Fleur does her part to keep me brain healthy. Whoever is the current favorite doll, not having that toy is a meltdown event.
She can go to school without the doll because she understands they are not allowed at school. However, she expects to have the doll at pickup.
We finally are at the sweet spot where she sometimes leaves the doll at home with the understanding I bring it with me to pickup.
That puts the onus on me to have it. And remember to get it. And remember to find it, and put it in my car ahead of time so that I will have it at pickup.
Thing is, it will be in random places.
- Fleur’s bed.
- The doll crib.
- My bed.
- The bathroom counter.
- The kitchen table chair.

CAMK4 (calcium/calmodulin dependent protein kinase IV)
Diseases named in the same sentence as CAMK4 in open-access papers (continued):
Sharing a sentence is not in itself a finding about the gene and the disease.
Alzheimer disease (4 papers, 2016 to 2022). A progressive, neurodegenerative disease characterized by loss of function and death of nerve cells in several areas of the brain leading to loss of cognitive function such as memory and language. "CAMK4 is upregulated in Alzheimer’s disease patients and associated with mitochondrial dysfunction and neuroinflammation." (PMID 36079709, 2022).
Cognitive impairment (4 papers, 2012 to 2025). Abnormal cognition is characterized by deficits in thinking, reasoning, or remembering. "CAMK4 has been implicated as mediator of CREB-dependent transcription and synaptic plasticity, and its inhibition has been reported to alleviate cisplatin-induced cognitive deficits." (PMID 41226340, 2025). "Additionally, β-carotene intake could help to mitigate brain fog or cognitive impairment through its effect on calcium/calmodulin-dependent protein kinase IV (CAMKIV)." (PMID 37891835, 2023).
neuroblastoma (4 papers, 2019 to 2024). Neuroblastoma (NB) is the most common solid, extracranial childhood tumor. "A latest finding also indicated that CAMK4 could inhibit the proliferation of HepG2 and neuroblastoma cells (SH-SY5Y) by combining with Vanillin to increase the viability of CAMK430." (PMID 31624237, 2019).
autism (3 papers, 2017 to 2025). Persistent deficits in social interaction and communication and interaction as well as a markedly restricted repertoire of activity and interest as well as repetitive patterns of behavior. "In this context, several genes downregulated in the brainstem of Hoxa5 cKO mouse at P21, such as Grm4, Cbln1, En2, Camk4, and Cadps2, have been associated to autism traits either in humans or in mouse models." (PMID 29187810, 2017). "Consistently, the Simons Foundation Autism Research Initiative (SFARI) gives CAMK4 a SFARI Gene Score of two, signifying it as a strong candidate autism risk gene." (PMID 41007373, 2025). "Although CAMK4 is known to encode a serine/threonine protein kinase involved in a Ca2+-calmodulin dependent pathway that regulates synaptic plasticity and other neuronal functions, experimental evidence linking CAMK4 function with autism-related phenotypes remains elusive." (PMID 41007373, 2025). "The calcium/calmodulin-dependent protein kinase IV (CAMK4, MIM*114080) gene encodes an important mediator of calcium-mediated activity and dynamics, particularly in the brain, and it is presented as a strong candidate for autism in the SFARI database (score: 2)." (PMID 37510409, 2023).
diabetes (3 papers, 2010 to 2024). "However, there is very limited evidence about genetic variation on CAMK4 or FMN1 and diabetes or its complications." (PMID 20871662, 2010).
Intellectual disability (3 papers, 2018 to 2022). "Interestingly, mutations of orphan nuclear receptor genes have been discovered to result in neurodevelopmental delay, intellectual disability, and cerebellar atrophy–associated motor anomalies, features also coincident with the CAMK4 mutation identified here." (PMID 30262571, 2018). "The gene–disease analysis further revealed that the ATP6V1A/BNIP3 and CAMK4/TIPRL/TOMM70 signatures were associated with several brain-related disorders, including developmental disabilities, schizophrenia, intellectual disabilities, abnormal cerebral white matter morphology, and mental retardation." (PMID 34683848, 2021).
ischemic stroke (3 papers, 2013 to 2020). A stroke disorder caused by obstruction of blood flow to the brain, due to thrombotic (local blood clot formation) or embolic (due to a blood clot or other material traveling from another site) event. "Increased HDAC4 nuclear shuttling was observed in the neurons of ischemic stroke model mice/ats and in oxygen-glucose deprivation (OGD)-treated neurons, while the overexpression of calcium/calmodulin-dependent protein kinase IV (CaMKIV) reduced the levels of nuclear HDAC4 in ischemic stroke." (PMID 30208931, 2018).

At first, when I discover it in some unexpected place, I rant about why she cannot just keep it in the same place and save everyone the trouble. But, then my psychology background kicks in and I remember this could be good for my brain health. This is “Where’s Waldo” for adults. Non-repetitive thinking challenges are what helps the brain. Every time I go looking in the places where I remember Fleur was last, then I end up accessing the hippocampus to pull up a mental map of the house and consider whether or not she was there to assess whether or not to look there. If I still have not found it, then I start thinking about hide-n-seek places. All of this is challenge territory.
I probably should look into other things, but I need more spoons.
When Fleur gets upset about the missing doll, I advise trying to make sure she keeps it in the same place. However, I have no expectations of this happening any time soon.